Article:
The Second Year of Southern Cameroons Crisis May Be Deadlier Than the First
It’s been more than a year since large-scale protests, followed by a harsh government crackdown, began disrupting life in Cameroon’s Anglophone regions, where the population has long complained of marginalization at the hands of the government and Francophone majority. Yet with actors on both sides embracing increasingly extremist rhetoric and tactics, there’s every reason to believe the crisis will continue—and several signs that its attendant violence will worsen.
Within a span of 24 hours this week, five soldiers and five policemen were killed in the country’s two English-speaking regions, according to Voice of America. An attack on a military convoy Wednesday morning claimed the lives of four soldiers, while a second attack Thursday morning left five policemen and a soldier dead. Speaking Thursday night, President Paul Biya put the death toll at six: four soldiers and two police officers.
The killings underscore the threat posed by an increasingly militant separatist movement, which is suspected of first using homemade bombs back in September. They are also likely to trigger further violence by state security forces. “How can we maintain dialogue with an interlocutor whose only ideology is the partition of a state that is legitimate and recognized as such by all international bodies?” asked Issa Tchiroma Bakary, Cameroon’s communications minister, in an interview with Voice of America.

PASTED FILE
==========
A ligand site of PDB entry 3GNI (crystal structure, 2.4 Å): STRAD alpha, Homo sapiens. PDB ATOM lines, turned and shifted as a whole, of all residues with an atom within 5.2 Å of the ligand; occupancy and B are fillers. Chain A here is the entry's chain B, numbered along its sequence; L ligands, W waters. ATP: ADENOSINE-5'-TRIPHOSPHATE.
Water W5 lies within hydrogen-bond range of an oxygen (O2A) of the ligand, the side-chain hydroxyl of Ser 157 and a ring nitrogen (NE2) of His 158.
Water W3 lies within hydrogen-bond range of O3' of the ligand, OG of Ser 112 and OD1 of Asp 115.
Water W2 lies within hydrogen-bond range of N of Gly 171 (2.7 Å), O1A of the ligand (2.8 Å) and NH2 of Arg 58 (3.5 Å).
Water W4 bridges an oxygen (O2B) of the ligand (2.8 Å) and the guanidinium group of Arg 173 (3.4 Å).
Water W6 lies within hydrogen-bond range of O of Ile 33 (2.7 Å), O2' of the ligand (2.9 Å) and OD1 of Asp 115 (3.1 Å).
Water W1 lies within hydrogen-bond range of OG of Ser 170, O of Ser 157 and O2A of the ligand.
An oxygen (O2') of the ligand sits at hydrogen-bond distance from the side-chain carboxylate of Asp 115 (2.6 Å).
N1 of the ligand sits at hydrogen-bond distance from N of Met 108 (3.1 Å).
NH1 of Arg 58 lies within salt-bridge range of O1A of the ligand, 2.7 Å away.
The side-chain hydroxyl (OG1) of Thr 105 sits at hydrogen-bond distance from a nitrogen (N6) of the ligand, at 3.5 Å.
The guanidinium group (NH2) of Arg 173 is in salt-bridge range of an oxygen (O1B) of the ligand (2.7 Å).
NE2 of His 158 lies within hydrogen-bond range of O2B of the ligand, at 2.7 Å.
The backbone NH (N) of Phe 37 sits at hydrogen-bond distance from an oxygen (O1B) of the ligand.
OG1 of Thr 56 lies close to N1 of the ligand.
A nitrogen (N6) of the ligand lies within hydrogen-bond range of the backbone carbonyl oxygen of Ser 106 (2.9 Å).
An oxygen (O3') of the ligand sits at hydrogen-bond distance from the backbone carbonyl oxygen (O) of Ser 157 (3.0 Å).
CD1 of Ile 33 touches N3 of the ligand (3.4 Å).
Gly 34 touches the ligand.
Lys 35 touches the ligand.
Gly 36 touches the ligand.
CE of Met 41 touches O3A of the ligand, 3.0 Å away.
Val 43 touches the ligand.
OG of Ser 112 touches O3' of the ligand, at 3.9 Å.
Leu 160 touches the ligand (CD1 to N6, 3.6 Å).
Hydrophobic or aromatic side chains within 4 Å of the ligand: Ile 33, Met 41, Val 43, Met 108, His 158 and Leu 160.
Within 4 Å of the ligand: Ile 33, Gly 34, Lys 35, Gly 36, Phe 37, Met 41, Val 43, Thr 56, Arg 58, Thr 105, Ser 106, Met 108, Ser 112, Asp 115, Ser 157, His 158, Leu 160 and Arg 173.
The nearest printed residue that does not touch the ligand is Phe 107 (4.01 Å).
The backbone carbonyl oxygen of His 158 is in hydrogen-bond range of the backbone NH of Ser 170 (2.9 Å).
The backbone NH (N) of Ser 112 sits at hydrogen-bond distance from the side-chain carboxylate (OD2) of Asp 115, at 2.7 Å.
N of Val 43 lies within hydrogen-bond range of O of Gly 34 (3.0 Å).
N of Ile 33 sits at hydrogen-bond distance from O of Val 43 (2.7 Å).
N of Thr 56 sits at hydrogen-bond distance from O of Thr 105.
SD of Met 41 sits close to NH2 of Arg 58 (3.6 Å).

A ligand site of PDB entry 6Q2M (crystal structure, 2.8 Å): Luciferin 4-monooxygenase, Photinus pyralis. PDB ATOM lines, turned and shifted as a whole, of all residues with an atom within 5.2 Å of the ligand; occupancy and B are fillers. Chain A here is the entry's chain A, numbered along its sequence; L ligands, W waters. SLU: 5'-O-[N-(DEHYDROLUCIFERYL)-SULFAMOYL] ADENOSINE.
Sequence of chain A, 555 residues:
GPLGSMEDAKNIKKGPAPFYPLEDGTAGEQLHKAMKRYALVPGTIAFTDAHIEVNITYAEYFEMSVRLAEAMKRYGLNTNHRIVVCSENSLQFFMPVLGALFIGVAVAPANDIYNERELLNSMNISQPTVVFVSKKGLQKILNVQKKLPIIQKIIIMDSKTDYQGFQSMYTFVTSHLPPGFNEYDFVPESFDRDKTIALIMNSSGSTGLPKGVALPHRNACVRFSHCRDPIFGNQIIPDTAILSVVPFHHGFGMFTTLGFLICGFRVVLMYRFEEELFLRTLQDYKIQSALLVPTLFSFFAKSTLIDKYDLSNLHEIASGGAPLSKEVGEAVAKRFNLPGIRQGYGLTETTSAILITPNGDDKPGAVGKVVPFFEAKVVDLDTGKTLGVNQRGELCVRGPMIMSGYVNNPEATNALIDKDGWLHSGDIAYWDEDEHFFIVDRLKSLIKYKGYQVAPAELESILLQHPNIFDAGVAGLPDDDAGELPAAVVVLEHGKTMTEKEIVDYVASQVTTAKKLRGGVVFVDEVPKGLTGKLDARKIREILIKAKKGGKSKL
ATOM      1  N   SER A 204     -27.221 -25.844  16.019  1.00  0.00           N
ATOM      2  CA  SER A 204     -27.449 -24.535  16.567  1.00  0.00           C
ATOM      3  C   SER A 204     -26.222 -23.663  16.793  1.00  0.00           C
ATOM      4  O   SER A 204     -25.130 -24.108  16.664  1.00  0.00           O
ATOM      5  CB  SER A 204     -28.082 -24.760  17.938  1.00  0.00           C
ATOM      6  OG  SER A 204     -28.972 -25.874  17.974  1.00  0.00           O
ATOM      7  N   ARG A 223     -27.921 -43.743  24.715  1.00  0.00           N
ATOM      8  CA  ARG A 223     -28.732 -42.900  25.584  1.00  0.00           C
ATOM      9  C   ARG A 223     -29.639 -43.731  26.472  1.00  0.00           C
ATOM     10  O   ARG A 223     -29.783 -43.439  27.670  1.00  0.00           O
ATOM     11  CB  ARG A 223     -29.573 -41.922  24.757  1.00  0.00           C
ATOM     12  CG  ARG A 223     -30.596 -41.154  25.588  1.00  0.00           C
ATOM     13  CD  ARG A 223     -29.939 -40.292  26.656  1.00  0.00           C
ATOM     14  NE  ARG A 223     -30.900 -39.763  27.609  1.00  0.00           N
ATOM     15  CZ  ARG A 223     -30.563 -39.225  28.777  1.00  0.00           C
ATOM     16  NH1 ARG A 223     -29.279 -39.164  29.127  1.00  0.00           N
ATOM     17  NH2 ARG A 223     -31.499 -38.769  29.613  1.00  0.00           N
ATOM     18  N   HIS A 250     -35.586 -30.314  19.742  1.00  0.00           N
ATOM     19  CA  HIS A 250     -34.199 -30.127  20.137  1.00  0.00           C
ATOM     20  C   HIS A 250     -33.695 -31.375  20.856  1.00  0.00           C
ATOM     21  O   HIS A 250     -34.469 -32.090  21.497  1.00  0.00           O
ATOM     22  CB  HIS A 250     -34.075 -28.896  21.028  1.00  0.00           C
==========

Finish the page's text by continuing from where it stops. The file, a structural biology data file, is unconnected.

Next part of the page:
As of October, the standoff had resulted in at least 55 deaths and hundreds of arrests, according to International Crisis Group. Those figures included dozens of deaths that occurred the week of Oct. 1, which was the day separatists staged a massive march and proclaimed the independence of Ambazonia, the state they hope to create in western Cameroon.
As WPR reported last year, tensions involving the Anglophone population—which accounts for one-fifth of Cameroon’s total population—can be traced back to the colonial era. But Biya, in office since 1982, has never seriously addressed them. While International Crisis Group and other observers have urged the government to pursue inclusive dialogue leading to substantive decentralization measures, there is little support for that approach in Yaounde, the capital. For this reason, perhaps the best the population can hope for at the moment is that violence remains fairly sporadic.
Source: World Politics Review